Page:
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3 Common Digital Transformation Pitfalls Manufacturers Should Avoid

Undergoing a full digital transformation is not an easy task (or a short one), which means you need a plan to execute it in a way that doesn't disrupt your day-to-day business.

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Over the past few years, digital transformation in manufacturing has exploded, and companies that have yet to implement a digital overhaul might be feeling pressure from competitors or customers to get on board.

Ultimately, after the transformation is complete, you will make the lives of your customers (and yourselves) much easier with options like self-service purchasing, automated emails for reorders, and simpler upselling to current customers on additional products or parts they might not have considered. 

This said, undergoing a full digital transformation is not an easy task, nor is it a short one, which means that you need a strategic plan to execute it in a smart way that does not disrupt your day-to-day business. 

Here are three common pitfalls that manufacturing companies should avoid: 

1. Building from Scratch

Digital transformation can seem very daunting, mainly due to a common misperception that in order to undergo the overhaul, you need to wipe out your existing website. And who wouldn’t find that overwhelming, and costly? The reality is, very rarely do you need to start from scratch.

We have worked with manufacturing companies of all sizes and with websites in many different conditions. It all comes down to having the right partner on board who knows how to isolate existing architecture and take different approaches to avoid starting over.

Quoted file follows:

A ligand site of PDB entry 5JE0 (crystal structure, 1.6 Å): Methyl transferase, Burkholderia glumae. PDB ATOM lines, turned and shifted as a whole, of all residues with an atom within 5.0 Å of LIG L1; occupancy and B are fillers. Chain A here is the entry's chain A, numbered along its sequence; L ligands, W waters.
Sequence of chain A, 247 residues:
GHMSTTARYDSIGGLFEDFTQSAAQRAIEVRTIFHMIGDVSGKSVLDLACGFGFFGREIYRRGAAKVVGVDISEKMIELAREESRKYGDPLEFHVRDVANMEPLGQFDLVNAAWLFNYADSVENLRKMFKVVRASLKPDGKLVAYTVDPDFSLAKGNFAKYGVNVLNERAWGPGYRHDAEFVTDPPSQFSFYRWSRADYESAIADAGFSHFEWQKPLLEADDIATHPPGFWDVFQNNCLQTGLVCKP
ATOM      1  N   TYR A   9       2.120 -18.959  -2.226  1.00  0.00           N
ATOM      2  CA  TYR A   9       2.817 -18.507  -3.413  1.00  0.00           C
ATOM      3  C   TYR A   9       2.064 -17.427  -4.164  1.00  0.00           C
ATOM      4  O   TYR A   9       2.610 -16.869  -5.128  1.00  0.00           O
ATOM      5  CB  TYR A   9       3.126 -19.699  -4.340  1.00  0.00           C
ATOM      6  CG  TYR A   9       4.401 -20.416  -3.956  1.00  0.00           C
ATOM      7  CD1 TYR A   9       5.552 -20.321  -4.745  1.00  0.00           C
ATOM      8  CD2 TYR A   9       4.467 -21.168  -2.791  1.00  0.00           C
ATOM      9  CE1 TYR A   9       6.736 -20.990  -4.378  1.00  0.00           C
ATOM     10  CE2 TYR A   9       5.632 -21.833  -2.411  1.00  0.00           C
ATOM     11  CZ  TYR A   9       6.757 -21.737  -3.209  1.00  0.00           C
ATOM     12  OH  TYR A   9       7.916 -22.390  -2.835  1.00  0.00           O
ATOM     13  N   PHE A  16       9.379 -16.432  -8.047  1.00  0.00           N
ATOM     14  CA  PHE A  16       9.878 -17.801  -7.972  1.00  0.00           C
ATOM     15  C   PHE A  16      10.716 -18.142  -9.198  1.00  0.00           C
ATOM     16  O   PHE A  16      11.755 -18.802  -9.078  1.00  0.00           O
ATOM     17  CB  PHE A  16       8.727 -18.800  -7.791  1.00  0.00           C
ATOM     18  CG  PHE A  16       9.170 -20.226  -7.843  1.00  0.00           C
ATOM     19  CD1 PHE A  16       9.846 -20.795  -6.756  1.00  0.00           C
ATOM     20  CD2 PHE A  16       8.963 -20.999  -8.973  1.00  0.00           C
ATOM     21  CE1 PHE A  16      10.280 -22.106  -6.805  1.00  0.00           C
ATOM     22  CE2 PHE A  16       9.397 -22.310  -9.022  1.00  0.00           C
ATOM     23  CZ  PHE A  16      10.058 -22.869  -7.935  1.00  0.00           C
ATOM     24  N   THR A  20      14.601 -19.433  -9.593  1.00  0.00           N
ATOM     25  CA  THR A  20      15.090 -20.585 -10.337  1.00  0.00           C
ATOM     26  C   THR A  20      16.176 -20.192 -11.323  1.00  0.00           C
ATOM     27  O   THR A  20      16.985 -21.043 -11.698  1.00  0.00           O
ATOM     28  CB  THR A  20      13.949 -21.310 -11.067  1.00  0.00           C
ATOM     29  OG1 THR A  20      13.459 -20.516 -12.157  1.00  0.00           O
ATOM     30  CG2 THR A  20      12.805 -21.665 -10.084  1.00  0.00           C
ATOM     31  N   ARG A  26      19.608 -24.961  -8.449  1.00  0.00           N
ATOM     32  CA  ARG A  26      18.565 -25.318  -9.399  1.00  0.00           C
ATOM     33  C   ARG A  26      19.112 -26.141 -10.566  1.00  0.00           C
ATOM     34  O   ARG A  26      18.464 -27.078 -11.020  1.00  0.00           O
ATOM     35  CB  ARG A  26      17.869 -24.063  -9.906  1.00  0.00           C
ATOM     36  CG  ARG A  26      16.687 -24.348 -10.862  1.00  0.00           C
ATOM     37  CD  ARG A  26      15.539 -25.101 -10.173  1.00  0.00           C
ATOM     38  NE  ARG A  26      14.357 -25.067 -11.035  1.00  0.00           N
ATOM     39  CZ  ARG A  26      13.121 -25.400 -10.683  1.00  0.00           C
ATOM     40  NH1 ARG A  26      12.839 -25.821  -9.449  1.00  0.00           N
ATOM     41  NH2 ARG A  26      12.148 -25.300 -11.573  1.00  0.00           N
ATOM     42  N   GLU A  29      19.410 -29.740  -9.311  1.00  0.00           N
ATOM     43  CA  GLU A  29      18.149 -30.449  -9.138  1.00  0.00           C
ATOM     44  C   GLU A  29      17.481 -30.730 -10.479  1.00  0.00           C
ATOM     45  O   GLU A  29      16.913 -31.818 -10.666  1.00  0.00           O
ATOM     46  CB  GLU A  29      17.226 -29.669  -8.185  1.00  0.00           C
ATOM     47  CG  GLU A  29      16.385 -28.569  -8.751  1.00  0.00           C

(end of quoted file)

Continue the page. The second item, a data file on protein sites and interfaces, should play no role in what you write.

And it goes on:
In addition, working with a consultant or digital agency within your industry will make a world of difference because it will ensure they are familiar with critical features your customers need and use and have the battle scars from other organizations’ efforts! 

2. Multi-Department Management

You’ve made the decision to undergo a digital transformation and as a next step, assign the project to your IT, sales and marketing departments in hopes of gaining feedback and an overall consensus for desired digital outcomes. While this sounds like a good idea in theory, in reality, what ends up happening is the transformation project jumps around between your internal departments, with different views based on budget, areas of expertise, and end goals. Not able to come to a consensus, things come to a standstill.

In order to avoid this, the best thing to do is to assign the project to one point-person to keep the project moving forward, and make sure they have the support to carve out the time to be that person. This will also come in handy for “tie-breaker moments” since there is a leader in place to make a decision. 

3. Do Nothing

It is not uncommon, especially when it comes to the manufacturing industry, for there to be some hesitancy or fear of change. With digital transformation, there isn’t an immediate ROI, which can cause even more hesitation. Change brings about uncertainty and the unknown, but at the same time, not doing anything for fear of change could end up costing you much more – your business.

Joe Gondek, Senior Director of Strategy, Shift7Joe Gondek, Senior Director of Strategy, Shift7Digital transformation in the manufacturing industry has exploded, and this trend will only continue to grow. A good way to get buy-in and calm fears is to continue to communicate and keep everyone in the loop, set KPIs and track them as you go through the digital transformation process. For example, if your end goal is to make products available through your website, clean up existing SKUs, and determine which ones will be available online. That, in itself, is your first KPI. 

While there are many things that need to be taken into consideration with digital transformation, if you can keep these common mistakes in mind, your company will be on track to reap the benefits, as will your customers, ultimately leading to long-term success and an ROI that is beyond everyone’s expectations.

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